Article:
Skip to 0 minutes and 5 seconds The UK’s referendum on EU membership took place on Thursday 23 June, delivering a vote to leave the European Union. Counting continued through the night and into the morning, with the result close throughout. It became clear in the early morning of 24 June that ‘leave’ had won the day. The final result was 51.9% to leave, with 48.1% to remain. England and Wales voted by majority to leave the EU, while Scotland, Northern Ireland and Gibraltar voted by majority to remain in the EU. Turnout was comparably high at 71.8%. The turnout at the 2015 General Election was 66.4%.
Skip to 0 minutes and 43 seconds Prime Minister David Cameron has announced that he will stand down in the coming months, and that a new leader would conduct the UK’s negotiations to withdraw from the European Union. The result will clearly have implications for both the UK and the EU. The differences in the results between the different parts of the UK, while not impacting the official result, raise questions about the constitutional future of the UK. Equally, the EU is now presented with this new challenge to face. The one certainty we know is that the UK will definitively leave the European Union. However, we have as yet no idea of what kind of relationship will replace EU membership.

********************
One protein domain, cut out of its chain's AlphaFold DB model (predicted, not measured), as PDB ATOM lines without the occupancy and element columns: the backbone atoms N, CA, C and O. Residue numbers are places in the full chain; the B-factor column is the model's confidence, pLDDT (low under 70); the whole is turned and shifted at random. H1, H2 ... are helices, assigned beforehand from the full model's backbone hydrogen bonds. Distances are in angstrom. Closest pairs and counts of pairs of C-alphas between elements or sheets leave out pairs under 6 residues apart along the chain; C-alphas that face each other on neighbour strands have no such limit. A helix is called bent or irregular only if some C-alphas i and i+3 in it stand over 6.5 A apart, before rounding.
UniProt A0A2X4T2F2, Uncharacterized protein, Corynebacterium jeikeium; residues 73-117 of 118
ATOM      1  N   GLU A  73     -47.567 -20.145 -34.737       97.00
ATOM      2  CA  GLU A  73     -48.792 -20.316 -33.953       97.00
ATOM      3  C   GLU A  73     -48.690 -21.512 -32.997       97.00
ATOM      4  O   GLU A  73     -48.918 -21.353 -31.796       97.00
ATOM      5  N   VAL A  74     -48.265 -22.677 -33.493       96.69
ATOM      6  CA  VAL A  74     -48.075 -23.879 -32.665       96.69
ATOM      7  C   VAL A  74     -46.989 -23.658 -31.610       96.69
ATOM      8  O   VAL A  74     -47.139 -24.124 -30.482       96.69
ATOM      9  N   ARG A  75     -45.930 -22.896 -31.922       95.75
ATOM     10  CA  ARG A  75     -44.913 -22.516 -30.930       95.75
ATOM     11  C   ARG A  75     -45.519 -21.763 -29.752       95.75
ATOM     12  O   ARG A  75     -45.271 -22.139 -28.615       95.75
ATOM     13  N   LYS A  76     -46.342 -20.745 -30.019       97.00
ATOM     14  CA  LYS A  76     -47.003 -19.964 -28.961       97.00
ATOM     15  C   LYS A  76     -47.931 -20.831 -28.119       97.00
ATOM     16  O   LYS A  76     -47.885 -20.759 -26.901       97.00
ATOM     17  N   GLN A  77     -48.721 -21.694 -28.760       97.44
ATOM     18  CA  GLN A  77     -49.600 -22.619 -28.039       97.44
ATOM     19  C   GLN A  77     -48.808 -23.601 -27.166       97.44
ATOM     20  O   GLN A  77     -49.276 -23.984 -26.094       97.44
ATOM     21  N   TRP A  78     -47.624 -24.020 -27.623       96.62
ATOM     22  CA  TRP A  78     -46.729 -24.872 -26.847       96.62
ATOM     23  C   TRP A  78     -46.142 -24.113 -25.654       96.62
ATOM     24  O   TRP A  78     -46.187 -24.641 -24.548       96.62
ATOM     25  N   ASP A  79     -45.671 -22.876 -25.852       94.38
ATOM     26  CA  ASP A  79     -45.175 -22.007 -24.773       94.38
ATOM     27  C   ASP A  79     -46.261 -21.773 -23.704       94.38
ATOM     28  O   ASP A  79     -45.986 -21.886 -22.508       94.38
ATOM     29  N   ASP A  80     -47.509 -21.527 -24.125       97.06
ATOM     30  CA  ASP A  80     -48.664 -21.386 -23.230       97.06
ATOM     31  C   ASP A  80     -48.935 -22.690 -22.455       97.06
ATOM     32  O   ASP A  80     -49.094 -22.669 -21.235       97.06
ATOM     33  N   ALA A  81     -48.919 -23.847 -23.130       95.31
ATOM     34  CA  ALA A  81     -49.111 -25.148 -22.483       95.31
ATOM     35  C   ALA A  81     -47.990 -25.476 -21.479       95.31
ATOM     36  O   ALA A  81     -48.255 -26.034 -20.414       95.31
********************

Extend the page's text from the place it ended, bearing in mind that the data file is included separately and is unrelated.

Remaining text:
Skip to 1 minute and 20 seconds Moreover, it might only be clear in the coming months and years once we have a clearer sense of the shape of the new UK-EU relationship. The contest was close, with many voters on either side of the debate. This is a momentous event in British politics. The consequences will be significant, and only fully known in time.
Basics: A Vote for 'Leave'
Anthony Salamone reviews the results of the UK’s referendum on EU membership.
(Videographer: Kara Johnston)
© The University of Edinburgh CC BY SA 2016